Spatial Access by Public Transport and Likelihood of Health Care Consultations at Hospitals
Boer Cui, McGill UniversityShow Abstract
Genevieve Boisjoly, Ecole Polytechnique de Montreal
Rania Wasfi, Universite de Montreal
Heather Orpana, Public Health Agency of Canada
Kevin Manaugh, McGill University
Ron Buliung, University of Toronto, Mississauga
Yan Kestens, Universite de Montreal
Ahmed El-Geneidy, McGill University
As healthcare is a right in Canada, analyzing the distribution of spatial access to medical consultations, which are crucial for the prevention, diagnosis and early treatment of illnesses, is fundamental to understanding health equity. Spatial accessibility is a factor that can influence whether individuals can reasonably reach the services they seek or not. However, as an indicator of potential access, it does not guarantee realized access due to predisposing and need factors. This study examines the influence of spatial accessibility to hospitals on the likelihood of consulting with a healthcare professional at a hospital in eight Canadian metropolitan regions while controlling for individual characteristics including need for care through multilevel regression modelling. Spatial accessibility was computed using the two-step floating catchment area (2SFCA) method. Self-reported consultations and socio-demographic characteristics were obtained from the Canadian Community Health Survey. We found that the likelihood of consultations did not differ by age nor sex but followed a positive household income gradient (high-income OR: 1.205 CI: 1.109-1.309; middle-income OR: 1.073 CI: 0.996-1.156; compared to low-income). Living in areas with higher spatial accessibility was significantly and positively linked to consultations (OR: 1.012 CI: 1.005-1.020), even after controlling for perceived health (OR: 0.526 CI: 0.491-0.563), chronic conditions (OR: 1.860 CI: 1.747-1.981) and having a regular doctor (OR: 1.251 CI: 1.116-1.402). Policies that may improve spatial accessibility to healthcare services should be considered as doing so may improve the ability of individuals to consult healthcare professionals, which could lead to better health outcomes.
Utilizing Geographic Information Systems to Map Food Availability
Tysean Wooten, North Central Carolina UniversityShow Abstract
Timothy Mulrooney, North Carolina Central University
This study plans to examine the spatial relationship of neighborhoods with low- and high-income levels and their proximity to nutritious food sources. There are many perceived barriers that lower income communities face in getting their daily share of the healthy food that is available. Some of these barriers include availability, transportation, and of course financially. By using Geographic Information Systems (GIS) we can analyze and map out what community’s face food insecurity and how it affects them.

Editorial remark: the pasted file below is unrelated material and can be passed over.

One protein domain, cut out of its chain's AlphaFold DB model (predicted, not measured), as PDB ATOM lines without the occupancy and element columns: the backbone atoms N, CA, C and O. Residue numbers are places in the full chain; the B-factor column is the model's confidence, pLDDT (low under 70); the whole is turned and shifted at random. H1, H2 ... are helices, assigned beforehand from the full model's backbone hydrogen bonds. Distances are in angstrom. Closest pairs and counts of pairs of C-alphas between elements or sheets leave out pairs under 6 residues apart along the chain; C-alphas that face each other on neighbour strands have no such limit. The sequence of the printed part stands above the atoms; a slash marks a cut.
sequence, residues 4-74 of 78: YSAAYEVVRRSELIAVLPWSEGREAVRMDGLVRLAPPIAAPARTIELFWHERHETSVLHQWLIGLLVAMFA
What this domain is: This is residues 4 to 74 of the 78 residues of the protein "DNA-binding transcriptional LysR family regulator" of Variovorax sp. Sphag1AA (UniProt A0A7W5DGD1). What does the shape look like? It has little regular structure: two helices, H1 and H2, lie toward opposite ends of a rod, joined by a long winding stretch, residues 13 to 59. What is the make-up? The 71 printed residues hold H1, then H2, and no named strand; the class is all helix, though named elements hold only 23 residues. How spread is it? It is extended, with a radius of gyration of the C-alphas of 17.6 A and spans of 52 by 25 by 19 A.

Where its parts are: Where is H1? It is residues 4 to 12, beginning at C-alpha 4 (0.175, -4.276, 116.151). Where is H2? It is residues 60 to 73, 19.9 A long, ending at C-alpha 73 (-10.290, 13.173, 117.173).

Beyond Quantitative Analysis: Examining Equity Practices at U.S. Public Transit Agencies
Alex Karner, University of Texas, AustinShow Abstract
Kaylyn Levine, University of Texas, Austin
Transportation equity is an idealized outcome that encompasses a fair distribution of the benefits and burdens of transportation system investments and policy decisions. According to federal anti-discrimination and environmental justice law and guidance, transportation planning agencies seek to advance equity-related outcomes in their work in multiple ways. Quantitative analyses of plan impacts can be used to highlight and mitigate disparities, but analyses are often conducted after major decisions have already been made and agencies have substantial flexibility in data collection and analysis. Public engagement can also affect equity-related outcomes, but agencies still rely heavily on public meetings and one-way information dissemination approaches that alienate potential participants. In this review of practice, we summarize our findings from interviews with public transit decision makers, staff, and transportation equity advocates related to promising strategies that can enhance equity outcomes at public transit agencies across the US. We identify eight types of approaches that agencies can employ to ensure that the benefits and burdens of their decisions do not fall disproportionately on one group or location. These approaches will be useful for transportation practitioners seeking best practices that can be used to advance equity-related objectives in their work.